Pensions, “extended holidays”, decent wages, dental coverage, job security: all these provisions have been dismissed at one point by the anti-union crowd as mere “perks” or “privileges”, as if they are not deserved or earned. But these “perks”, whether secured through collective agreements or government legislation are never handed down to workers by employers or government. They are concessions won from employers and government through unionization battles, protests, strikes, sit-ins and electoral challenges. We are now living in a period where these concessions to labour are being lost. Employers like US Steel and Caterpillar and government legislation like Ontario’s Bill 115 and the federal government’s Bill C-525, are rolling back workers legal rights and working conditions. What labour has won is never permanent, and since the onset of neoliberalism in the 1970s, labour has fought continuous battles against the concession-seeking agenda of employers public and private. Unionization only guarantees the right to bargain collectively, not outcomes. It does not guarantee higher wages, better benefits, other forms of compensation, or effective grievance procedures and practice. Workers have to organize, educate and fight collectively to win anything.

#4: Baristas can take grievances to the government
Baristas could do this, so this isn’t a myth. But as anyone who has worked non-union jobs knows, we regularly bury complaints because it is extremely difficult and dangerous as an individual employee to pursue a grievance against your employer in a non-union environment. More importantly, pursuing these complaints through basic employment standards regulations and legislation usually requires individual workers to hire costly legal representation. The financial costs and the lengthy procedure involved in such a complaint is often prohibitive. Going into work each day and facing the prospect of dealing with the employer while the grievance is unresolved is also intimidating. Many workers will quit their jobs instead of filing a complaint. This is an individual solution to the problem, but doesn’t actually improve working conditions. These realities expose the inherently unequal power relations in the workplace when workers try to deal with the employer individually. Collectively, in a union, workers can turn to grievance procedures and other provisions in their contract to resolve problems. Unionized workers can rely on grievance timelines, the support and knowledge of shop stewards and union officials, and the resources of the union. This is a far more powerful, effective and safe way of addressing and resolving grievances. Not all unions are effective with grievances. This is why it’s important that trade unionists are democratically engaged in their unions, and changing them to meet their needs.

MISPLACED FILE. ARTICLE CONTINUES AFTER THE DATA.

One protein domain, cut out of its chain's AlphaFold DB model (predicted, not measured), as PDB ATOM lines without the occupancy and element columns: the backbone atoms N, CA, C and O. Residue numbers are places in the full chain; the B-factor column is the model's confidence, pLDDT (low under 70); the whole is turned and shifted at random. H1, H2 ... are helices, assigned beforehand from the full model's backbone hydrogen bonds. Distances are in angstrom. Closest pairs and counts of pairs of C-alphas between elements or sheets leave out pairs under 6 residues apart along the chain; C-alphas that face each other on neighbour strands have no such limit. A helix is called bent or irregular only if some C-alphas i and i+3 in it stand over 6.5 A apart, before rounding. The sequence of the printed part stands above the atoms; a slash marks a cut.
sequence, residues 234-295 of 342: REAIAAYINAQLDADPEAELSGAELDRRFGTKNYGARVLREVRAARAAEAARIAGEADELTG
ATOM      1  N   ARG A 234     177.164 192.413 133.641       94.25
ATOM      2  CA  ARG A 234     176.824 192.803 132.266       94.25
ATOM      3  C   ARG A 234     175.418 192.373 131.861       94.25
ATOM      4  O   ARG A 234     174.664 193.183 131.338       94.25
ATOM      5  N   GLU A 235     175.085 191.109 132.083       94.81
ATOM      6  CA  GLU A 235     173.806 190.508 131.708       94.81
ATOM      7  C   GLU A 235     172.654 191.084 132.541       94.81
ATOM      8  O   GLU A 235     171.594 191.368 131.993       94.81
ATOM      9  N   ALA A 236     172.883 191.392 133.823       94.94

we are not disposable#5: Unionization will hurt “mom and pop” coffee shops